Liam Brady came onto the pitch and managed to convince the fans they’d made their point and that they should leave so the match can be finished, which they did. Unfortunately, this warning was not acted on by the club’s board and this protest was only the beginning of many that were to come.

An escalation in tensions

Following the victory over Notts County, another win followed away to Bristol City which momentarily lifted the club out of the relegation zone. But two subsequent defeats destroyed any good feeling created ahead of a trip to Bournemouth for a game being shown live on ITV in the South East as part of Meridian TVs “Meridian Match” series. Regionally broadcaster live matches were all part of ITV’s broadcast deal with the football league, which came to an end that season and would move to Sky.

It was the first time the club had been on live TV in eleven years and was only the fourth live TV match in its history. With the only previous times being the original and replay of the 1983 FA Cup final, and then a fourth round FA cup tie against the then mighty Liverpool in 1984. Whilst this occasion was just a lower league game on ITV regional TV, it still gave the supporters a chance to once again show their discontent towards the board in front of the watching media.

Protests were inevitable. Initially it was done with Brighton fans in the away end holding up red cards and banners stating “Sack the Board” and “We’ll never go to Pompey”, as well as singing songs about Archer, Stanley and Bellotti. But with the Albion falling 3-1 behind, some fans ran onto the pitch to halt the game and cause further disruption to events to raise attention for the cause. The fans were fairly peacefully dispersed but as time went on and the board stood firm, frustrations would grow and that would change.

A win in the Auto Windscreen Shield did nothing to halt the downwards momentum of the club, as a draw and three further defeats extended the clubs winless run to seven. It left Albion second bottom of the league and with just 9 points from its first 13 games. Ultimately the position the club would finish, but this season had plenty left to run and plenty of anger was to be vented.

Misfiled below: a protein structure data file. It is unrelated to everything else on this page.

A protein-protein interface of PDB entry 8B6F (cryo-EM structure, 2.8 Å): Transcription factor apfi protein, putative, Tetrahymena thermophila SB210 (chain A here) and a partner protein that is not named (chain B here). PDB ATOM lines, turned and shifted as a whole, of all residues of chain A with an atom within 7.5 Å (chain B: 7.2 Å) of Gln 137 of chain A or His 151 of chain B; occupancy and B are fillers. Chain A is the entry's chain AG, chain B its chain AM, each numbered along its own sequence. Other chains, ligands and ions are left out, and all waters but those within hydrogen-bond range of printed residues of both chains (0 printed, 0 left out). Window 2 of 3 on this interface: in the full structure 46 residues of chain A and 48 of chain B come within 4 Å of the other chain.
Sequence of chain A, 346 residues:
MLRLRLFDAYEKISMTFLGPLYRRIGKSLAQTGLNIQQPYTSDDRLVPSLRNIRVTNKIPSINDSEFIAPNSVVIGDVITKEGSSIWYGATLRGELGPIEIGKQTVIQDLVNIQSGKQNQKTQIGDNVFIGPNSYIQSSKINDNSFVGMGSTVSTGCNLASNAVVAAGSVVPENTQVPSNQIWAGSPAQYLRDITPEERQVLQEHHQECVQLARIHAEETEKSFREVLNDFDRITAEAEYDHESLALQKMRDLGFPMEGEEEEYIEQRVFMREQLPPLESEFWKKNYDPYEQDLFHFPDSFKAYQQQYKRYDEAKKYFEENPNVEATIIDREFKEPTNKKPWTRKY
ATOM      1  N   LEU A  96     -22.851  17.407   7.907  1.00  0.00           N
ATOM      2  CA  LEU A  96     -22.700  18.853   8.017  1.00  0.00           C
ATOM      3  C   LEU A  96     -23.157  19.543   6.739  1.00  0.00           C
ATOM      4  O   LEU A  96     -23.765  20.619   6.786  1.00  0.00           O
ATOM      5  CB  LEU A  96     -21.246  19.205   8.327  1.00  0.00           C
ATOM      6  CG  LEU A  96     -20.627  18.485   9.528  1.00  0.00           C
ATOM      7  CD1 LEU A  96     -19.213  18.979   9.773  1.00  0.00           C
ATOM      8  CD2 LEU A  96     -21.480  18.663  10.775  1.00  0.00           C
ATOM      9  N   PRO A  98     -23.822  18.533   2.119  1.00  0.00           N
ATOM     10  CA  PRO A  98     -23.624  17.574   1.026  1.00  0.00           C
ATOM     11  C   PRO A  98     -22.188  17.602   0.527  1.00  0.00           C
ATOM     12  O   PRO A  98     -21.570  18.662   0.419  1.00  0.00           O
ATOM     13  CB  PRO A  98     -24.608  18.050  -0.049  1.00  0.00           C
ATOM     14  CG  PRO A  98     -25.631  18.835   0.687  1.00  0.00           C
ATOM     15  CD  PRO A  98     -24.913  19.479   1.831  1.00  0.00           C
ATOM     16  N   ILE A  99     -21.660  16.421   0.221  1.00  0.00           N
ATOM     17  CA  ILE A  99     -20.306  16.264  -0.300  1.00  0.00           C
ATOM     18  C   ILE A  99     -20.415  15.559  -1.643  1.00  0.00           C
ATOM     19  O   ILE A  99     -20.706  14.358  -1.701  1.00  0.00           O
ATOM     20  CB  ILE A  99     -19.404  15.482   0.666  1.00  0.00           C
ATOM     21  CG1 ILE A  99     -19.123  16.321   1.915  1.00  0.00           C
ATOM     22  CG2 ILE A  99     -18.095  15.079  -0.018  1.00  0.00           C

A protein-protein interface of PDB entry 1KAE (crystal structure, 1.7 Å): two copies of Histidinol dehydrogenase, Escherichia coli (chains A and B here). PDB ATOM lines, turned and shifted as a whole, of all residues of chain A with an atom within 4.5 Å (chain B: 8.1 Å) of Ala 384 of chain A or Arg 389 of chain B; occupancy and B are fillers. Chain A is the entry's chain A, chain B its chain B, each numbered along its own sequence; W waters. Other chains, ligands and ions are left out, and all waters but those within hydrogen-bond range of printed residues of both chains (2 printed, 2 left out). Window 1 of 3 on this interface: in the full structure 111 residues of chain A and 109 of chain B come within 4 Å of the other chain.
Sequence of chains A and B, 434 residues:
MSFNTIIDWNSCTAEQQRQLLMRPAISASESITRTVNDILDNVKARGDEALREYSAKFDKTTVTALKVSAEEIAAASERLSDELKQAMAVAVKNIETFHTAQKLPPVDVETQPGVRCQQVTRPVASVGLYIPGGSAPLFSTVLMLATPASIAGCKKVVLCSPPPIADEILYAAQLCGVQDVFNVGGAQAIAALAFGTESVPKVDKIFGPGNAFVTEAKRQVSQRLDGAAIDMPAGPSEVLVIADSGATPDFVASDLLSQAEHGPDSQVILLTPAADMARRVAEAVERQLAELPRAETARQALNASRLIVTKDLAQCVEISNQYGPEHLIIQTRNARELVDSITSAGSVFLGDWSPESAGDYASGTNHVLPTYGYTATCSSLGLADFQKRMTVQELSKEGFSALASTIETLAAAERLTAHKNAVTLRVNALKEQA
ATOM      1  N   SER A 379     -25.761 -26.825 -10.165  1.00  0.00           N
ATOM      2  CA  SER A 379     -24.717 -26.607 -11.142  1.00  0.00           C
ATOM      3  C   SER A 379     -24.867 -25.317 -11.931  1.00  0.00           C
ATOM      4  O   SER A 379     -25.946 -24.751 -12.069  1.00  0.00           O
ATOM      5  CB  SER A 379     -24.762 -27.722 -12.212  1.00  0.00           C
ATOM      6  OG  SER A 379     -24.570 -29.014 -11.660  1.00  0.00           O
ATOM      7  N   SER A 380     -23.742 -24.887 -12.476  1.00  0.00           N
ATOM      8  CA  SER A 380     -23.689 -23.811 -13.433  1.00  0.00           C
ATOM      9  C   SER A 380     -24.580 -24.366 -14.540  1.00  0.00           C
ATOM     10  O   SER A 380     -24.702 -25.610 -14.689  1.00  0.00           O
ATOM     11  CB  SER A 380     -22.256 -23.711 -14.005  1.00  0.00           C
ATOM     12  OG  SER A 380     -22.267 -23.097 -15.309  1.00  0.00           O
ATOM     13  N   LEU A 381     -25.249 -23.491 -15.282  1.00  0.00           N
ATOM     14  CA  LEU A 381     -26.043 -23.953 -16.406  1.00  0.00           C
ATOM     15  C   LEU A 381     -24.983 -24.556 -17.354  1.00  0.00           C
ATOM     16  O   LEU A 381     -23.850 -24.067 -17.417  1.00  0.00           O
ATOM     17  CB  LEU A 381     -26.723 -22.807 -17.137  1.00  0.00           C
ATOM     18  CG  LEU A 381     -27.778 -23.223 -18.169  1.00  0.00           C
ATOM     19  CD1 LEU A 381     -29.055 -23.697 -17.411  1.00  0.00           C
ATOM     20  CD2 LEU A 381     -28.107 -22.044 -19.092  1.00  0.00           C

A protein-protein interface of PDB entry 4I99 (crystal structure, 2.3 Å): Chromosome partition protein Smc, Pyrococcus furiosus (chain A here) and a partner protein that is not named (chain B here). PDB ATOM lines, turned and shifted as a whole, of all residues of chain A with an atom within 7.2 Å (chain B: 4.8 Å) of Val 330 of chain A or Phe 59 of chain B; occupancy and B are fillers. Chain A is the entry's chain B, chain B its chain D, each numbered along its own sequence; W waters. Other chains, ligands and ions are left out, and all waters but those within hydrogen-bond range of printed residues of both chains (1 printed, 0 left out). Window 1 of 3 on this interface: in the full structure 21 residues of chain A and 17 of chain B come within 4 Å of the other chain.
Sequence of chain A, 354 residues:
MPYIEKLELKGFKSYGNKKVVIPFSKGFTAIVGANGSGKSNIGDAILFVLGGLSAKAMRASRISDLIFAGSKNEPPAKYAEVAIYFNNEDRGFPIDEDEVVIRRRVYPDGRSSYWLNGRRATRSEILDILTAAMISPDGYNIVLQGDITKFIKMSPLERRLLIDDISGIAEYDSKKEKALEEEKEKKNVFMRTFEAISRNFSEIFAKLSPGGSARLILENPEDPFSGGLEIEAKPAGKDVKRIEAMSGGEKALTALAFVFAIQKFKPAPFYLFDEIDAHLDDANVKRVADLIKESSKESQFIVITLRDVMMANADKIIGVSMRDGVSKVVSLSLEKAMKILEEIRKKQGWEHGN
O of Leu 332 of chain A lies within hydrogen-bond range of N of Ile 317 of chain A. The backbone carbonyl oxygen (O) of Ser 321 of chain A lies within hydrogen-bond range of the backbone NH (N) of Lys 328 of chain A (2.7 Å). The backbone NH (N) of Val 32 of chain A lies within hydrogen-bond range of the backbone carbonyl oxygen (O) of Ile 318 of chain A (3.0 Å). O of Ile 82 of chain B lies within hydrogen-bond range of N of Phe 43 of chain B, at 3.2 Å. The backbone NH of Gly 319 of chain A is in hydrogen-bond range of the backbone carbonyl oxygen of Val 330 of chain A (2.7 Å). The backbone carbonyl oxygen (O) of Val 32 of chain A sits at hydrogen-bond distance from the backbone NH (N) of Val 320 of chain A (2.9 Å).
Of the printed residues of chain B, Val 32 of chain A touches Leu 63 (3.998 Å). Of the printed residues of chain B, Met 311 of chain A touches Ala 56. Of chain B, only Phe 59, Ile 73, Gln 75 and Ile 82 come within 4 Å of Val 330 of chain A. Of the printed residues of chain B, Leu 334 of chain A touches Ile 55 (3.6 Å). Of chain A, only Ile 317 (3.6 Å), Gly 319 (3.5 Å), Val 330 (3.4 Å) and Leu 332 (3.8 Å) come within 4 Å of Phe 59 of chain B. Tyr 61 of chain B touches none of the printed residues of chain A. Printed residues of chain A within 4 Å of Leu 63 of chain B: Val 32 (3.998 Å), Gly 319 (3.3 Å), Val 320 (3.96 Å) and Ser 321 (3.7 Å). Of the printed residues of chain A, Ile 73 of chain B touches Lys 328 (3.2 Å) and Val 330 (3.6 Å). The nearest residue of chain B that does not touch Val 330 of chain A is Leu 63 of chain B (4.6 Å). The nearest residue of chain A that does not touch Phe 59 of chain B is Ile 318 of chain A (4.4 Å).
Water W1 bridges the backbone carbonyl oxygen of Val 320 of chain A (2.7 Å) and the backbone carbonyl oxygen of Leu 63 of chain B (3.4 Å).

In that run the club lost 3-1 to top of league Swindon. Whose Player-manager was Steve McMahon, returning to the Goldstone for the first time since scoring the winner for Liverpool in an epic 1991 FA cup fourth round replay between the club’s four years previous. A relatively small matter of time and yet a world away from the goings on at the Goldstone at that time.

There were light moments amongst the pain and anger. Possibly none more so than George Parris’ goal in a 2-0 win at home to Bristol Rovers. After the Rovers goalkeeper had rolled the ball to his feet, unbeknownst to him sneaking in behind him out of sight was George Parris, who tussled the ball off him and scored a memorable goal.

After a spell with West Ham that saw him make over 300 First Team appearances in over ten years, George Parris had found himself at Brighton in the dying days of his career. And whilst the club were struggling off the field with their issues, so was he as a gambling addiction meant he was amassing debts, something he later discussed in his book “My Name is George…I am a Compulsive Gambler”. His problems would get worse and eventually lead to him contemplating suicide, but, like the club he later rebuilt his life, going on to build a career in Women and Girls football coaching that saw him briefly re-join the Albion in 2016.